|General||Contents • Introduction|
|Parts of speech||Articles • Nouns • Verbs • Gerunds and participles • Pronouns • Adjectives • Adverbs • Prepositions, Conjunctions and Interjections|
|Other topics||Orthography • Punctuation • Syntax • Figures of Syntax • Glossary|
A pronoun comes from a Latin word that means 'for a noun'. It is a word that stands in for a noun. The English language has lots of different kinds of pronouns.
Pronouns are often divided into first, second and third person, singular and plural. First person refers to the speaker, second person refers to the person being spoken to, and third person refers to a person (or thing) neither speaking nor being spoken to.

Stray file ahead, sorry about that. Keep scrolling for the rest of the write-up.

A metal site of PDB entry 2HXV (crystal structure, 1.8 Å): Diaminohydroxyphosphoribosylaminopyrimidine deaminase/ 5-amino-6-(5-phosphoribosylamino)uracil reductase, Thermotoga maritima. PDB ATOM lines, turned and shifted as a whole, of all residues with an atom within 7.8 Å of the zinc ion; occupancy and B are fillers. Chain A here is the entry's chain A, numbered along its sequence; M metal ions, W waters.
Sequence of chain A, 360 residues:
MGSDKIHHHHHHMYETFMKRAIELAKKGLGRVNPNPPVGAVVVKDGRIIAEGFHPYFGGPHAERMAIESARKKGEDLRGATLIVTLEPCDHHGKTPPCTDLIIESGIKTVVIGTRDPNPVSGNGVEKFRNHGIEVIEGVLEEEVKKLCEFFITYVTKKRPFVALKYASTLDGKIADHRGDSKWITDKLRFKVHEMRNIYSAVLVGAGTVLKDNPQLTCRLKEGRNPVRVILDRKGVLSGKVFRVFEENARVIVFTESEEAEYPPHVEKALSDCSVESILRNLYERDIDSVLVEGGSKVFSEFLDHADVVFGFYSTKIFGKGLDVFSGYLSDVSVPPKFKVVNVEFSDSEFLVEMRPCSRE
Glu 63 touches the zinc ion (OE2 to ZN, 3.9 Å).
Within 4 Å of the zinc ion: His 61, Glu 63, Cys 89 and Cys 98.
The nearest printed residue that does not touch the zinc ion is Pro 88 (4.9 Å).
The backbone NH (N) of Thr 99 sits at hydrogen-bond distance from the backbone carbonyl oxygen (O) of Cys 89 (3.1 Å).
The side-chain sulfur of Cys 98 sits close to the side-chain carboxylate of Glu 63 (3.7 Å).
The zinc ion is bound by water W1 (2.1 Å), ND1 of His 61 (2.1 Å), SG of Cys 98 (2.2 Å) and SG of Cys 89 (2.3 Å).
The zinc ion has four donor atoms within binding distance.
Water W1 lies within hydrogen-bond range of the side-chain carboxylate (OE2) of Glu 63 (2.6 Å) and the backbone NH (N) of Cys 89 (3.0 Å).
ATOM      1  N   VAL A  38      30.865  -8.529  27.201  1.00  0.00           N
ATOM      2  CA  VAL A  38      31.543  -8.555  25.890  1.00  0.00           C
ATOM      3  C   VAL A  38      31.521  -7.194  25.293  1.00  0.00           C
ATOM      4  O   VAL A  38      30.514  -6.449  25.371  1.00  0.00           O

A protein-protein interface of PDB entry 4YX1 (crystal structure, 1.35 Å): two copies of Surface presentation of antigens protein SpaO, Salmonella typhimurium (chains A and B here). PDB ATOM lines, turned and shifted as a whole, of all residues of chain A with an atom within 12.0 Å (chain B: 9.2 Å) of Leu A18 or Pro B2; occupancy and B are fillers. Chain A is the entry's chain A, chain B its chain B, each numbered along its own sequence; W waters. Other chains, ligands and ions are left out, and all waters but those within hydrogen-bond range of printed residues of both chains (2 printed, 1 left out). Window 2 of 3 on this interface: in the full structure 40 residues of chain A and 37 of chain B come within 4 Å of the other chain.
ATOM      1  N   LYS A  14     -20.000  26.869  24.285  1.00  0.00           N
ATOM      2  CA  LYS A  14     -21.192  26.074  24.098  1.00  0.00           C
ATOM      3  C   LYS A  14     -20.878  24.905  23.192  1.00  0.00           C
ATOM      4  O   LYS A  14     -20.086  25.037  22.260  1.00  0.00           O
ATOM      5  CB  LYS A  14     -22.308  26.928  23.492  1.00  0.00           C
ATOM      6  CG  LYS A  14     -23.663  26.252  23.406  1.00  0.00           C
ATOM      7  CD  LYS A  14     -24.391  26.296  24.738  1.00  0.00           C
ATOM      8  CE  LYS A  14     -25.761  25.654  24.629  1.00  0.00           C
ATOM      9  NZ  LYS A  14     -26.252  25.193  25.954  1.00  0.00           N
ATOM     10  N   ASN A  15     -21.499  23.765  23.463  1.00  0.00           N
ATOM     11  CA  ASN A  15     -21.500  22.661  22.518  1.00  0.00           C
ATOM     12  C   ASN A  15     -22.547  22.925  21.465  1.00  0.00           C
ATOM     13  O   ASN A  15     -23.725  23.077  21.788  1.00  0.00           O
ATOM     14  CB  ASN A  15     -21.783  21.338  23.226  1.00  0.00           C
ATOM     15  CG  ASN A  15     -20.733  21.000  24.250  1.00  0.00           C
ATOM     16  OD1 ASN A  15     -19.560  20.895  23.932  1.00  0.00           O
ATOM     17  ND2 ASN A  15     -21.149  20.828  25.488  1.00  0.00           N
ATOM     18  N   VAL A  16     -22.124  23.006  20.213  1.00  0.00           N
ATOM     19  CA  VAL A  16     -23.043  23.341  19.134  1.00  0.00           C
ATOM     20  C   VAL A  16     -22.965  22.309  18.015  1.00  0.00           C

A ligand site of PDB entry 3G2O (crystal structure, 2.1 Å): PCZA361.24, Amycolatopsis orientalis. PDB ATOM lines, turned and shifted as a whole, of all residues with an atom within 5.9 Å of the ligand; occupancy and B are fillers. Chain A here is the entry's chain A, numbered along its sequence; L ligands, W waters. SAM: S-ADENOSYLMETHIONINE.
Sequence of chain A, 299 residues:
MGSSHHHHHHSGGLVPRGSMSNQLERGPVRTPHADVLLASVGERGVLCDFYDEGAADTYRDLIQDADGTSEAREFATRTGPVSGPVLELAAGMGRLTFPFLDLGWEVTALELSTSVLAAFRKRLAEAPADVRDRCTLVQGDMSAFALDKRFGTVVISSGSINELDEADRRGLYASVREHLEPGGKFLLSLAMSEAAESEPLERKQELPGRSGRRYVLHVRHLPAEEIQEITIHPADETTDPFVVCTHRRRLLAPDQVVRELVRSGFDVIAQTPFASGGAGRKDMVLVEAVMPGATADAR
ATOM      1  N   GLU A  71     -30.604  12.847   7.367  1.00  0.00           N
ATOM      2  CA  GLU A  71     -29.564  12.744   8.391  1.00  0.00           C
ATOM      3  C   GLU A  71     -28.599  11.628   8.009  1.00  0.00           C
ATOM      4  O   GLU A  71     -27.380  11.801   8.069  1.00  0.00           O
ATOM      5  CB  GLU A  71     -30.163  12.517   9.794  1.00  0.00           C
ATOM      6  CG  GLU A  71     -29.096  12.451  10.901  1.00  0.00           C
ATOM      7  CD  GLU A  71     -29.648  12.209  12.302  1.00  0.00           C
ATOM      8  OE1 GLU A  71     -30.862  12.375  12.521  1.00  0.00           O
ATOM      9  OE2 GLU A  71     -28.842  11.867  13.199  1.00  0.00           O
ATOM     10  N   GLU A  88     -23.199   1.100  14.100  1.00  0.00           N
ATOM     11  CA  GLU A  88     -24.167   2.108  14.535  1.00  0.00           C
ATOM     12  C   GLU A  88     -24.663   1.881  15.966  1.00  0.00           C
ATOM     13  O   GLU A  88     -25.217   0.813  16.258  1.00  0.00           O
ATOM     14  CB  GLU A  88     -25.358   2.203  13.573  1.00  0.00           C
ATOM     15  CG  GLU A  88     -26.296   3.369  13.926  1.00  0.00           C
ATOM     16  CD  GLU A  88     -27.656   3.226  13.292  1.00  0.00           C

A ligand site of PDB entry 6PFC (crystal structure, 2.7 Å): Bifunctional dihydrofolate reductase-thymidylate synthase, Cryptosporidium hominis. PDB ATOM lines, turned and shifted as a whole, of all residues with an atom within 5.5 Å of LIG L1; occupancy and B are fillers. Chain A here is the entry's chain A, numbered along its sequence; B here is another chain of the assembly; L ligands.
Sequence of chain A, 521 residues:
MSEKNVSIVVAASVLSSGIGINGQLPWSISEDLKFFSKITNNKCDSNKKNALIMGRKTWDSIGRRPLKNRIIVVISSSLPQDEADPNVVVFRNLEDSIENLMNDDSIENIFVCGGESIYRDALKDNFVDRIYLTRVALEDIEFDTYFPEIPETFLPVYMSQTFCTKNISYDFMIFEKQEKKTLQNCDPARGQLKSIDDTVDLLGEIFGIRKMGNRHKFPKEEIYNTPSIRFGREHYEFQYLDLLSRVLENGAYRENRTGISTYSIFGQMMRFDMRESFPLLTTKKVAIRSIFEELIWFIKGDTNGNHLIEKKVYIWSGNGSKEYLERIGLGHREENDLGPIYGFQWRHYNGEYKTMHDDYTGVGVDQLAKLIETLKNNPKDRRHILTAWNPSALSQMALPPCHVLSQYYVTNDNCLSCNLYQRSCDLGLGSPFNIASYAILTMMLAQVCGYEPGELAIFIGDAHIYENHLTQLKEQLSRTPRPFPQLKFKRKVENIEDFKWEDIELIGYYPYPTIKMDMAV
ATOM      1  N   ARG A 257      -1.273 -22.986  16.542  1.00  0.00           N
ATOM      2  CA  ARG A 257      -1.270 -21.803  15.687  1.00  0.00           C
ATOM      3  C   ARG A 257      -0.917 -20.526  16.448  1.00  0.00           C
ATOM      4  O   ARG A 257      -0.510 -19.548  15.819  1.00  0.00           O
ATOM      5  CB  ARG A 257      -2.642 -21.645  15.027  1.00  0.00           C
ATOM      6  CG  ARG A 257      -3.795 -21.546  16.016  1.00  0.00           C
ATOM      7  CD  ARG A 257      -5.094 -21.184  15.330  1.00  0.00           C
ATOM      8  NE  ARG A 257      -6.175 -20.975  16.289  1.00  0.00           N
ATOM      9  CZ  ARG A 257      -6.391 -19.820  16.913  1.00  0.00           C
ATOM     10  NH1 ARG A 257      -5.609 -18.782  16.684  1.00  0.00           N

The first person pronoun (referring to the speaker) is 'I' or 'me' in the singular, and 'we' or 'us' in the plural. The first of each set, "I/we", is used as the subject of a verb; the second, 'me/us', is used as the object of a verb or preposition, which can be made 'reflexive' (i.e. they are the same person as the subject) by adding the suffix '-self' to the possessive (myself/ourselves).
The second person pronoun (referring to the person being spoken to) is 'you' in singular and plural, as subject or object. The reflexive is "yourself" in the singular and "yourselves" in the plural.